Date of Award
Master of Engineering (ME)
Dr. D.S. Weaver
Modern tube and shell heat exchangers designed with the existing standards may be susceptible to damage as a result of excessive tube vibrations caused by the shell-side flow. The present study was undertaken to further our understanding of the liquid cross-flow-induced vibrations of a tube array of contemporary interest.
An experimental facility to study these phenomena was designed and built. The experiments were conducted using this specially designed water tunnel having a 305 x 305 mm working section. The tube bundle was a parallel-triangular array with pitch to diameter ratio of 1.375. The array was 6 rows deep with 5 tubes in each row. Ten tubes at the centre of the array were designed to be flexibly mounted. The natural frequency and damping of these tubes could be controlled over a range of values. The rest of the tubes were rigidly fixed in the test section.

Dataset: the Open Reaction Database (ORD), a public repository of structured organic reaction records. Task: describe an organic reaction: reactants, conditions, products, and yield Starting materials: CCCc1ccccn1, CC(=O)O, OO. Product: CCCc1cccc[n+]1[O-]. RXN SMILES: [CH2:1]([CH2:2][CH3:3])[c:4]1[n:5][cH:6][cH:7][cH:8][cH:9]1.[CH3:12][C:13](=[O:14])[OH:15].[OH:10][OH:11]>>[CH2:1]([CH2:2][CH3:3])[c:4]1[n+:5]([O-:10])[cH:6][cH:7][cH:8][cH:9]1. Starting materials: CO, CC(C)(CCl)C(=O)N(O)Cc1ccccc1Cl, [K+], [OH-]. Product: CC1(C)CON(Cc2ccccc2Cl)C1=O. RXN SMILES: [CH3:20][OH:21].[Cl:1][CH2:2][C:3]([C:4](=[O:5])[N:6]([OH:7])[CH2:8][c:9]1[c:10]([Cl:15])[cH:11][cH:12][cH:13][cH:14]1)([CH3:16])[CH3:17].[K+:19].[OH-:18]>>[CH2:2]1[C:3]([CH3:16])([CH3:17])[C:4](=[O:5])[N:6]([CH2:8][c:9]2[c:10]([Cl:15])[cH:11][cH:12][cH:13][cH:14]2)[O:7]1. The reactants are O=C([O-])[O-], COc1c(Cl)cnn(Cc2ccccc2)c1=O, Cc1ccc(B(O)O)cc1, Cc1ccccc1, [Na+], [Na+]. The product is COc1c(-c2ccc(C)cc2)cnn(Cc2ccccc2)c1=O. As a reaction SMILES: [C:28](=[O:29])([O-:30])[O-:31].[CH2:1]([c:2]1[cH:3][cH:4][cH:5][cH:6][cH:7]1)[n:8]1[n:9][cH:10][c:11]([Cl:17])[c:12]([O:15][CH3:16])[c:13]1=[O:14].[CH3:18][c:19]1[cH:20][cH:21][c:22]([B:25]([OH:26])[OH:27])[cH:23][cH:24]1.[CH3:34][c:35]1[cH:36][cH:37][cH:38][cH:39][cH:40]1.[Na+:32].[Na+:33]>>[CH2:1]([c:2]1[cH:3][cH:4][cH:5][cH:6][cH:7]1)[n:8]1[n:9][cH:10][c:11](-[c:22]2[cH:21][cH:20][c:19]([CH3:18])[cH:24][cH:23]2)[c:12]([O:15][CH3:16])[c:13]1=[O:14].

The critical velocity for instability of tubes located in the third and fourth rows was established and the stability for the array was determined. The present results indicate that extrapolation of the stability boundary proposed from results obtained in wind tunnels, for arrays of the same geometry yield unconservative predictions. A study of the flow velocity power spectra indicate that no flow periodicity could be detected in the flow before the critical velocity was reached. Detuning of adjacent tubes was proven to have little effect on the stability threshold of a tube located in the third row.
The results of the present study were compared with data in the published literature. It is seen that the present results lie below the majority of the proposed stability boundaries.
Koroyannakis, Dimitris, "Liquid Cross-Flow-Induced Vibration" (1980). Open Access Dissertations and Theses. Paper 180.